One of the factors behind our success was the record volume of canvassing carried out this year, with each month scoring the highest number of voter contacts on record for that month.

I’m looking forward to our next quarterly call with the party’s top canvassers to hear their feedback, and this volume reflects the commitment all parts of the party has made in this Parliament to investing money in expanding our network of staff supporting grassroots campaigning.

Less good, however, were our candidate numbers. They rose in Scotland and Wales, but not in England. So we’ll need to make sure we learn from those areas that were successful and figure out how to make our candidate numbers in future record-breaking in the way that our canvassing was.

I joined Kevin Lang, campaign manager par excellence in Scotland, Jane Dodds, leader of the Welsh Liberal Democrats, and Cllr John Potter from Preston to talk about the lessons from these elections for the latest edition of the Lib Dem Podcast. You can take a listen in your favourite podcast app, or on Spotify here or on YouTube here.

Other Board business

This report has focused on the elections, but in other party news our new Diversity and Inclusion manager has now started at HQ, reflecting the priority we’re giving to this area of work in the light of the Thornhill Review.

The last Board meeting also considered the report we commissioned into the circumstances in which a key volunteer in the party’s complaints system exited their role. The report was written by Antony Hook – a barrister as well as being a Liberal Democrat councillor and former MEP. The Board accepted his findings that proper processes were not followed and that improvements need to be made to the processes used to handle such matters. The person concerned has also been apologised to.

We’ll be reviewing progress at implementing changes coming from both the Hook report and also the recent Federal Audit and Scrutiny Committee (FASC) review of the complaints system, at our next Board meeting.

As ever, if you have questions on any of this, or other party matters, do get in touch on president@libdems.org.uk.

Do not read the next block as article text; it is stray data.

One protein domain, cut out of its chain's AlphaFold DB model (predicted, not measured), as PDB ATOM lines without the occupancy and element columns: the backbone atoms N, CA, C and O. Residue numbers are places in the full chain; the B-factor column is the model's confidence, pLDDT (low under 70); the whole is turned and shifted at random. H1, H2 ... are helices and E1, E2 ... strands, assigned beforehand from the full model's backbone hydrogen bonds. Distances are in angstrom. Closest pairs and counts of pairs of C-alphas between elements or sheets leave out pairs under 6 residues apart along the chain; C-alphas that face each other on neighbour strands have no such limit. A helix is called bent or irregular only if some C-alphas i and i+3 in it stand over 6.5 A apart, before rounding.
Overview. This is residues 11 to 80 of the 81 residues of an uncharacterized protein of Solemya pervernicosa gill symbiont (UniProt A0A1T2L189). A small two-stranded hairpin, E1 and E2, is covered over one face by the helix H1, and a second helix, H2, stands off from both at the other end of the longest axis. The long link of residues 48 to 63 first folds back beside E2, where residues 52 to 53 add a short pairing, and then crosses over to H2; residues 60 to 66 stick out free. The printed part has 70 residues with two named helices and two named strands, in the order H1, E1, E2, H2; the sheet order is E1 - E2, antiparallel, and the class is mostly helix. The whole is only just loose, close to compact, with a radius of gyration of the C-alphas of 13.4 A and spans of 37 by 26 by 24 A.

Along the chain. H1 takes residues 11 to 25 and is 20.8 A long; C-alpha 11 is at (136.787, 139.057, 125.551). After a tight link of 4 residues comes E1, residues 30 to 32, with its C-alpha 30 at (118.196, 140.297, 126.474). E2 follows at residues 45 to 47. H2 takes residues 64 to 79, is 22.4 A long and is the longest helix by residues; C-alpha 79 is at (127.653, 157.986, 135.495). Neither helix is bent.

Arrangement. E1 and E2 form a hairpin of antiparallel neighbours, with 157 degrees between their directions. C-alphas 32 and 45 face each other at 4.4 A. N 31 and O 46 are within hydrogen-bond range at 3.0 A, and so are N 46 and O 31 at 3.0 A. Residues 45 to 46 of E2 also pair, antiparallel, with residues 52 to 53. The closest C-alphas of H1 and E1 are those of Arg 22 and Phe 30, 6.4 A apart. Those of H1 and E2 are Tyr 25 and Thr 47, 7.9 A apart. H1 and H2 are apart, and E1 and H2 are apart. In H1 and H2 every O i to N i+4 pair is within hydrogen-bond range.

Do also get in touch if you’d like to invite me to do a Zoom call with your local party or party body. I’m always keen to do more of these as they’re a great way of hearing from the frontline what is and isn’t working.

The NHS under strain: Lib Dems in the news

Lib Dem research into GP shortages has been all over the media, including a Daily Mail front page. As has research showing that England and Wales have lost 217 police stations since 2015.

Daisy Cooper has also been in the news over distressing cancer wait times in England. Ed Davey has called for bonuses to water firm bosses to be axed until they stop dumping sewage in our rivers.

Lib Dem peer John Lee is calling for ‘double Summer Time’.

London Assembly member Caroline Pidgeon has highlighted how 9 in 10 car thefts go unsolved in the capital.

Former Lib Dem MP Evan Harris has settled his phone hacking claim against News Group Newspapers.

PODCAST: How did the parties really do in the May elections?

A double dose of podcasts about the election results this time.

I joined John Potter from the Lib Dem Pod podcast, along with Welsh leader Jane Dodds and Scottish campaign maestro Kevin Lang to talk about the 2022 local elections. Here’s what we made of the results and what to do next.

Then, pollster Keiran Pedley joined me to discuss what we can learn from the 2022 local elections and how Labour, the Conservatives and the Lib Dems really did. Includes how I would have spun the results for Labour if I’d been in their press team and what Keiran thinks of my enthusiasm for the Liberal Democrat results.

🎧Find all the episodes of Never Mind The Bar Charts here and sign up for an email notification each time a new episode appears here.

📱 Follow Never Mind The Bar Charts on Twitter, give feedback and send in questions or ideas for future shows at @barchartpodcast.

Catch-up…

In case you missed them first time, here are a selection of posts from my websites since last time:

A difference between the Liberal Democrats and the Greens.

Five times the polls got it wrong… but you should still pay attention to them.

Outgoing NFU Deputy President joins Lib Dems.

Possible Windsor Parliamentary by-election: update.

“Conservative MP lied under oath” – Sunday Times.

The strange case of the candidate who was nominated twice.

Text messages raise turnout… if they are from the local council.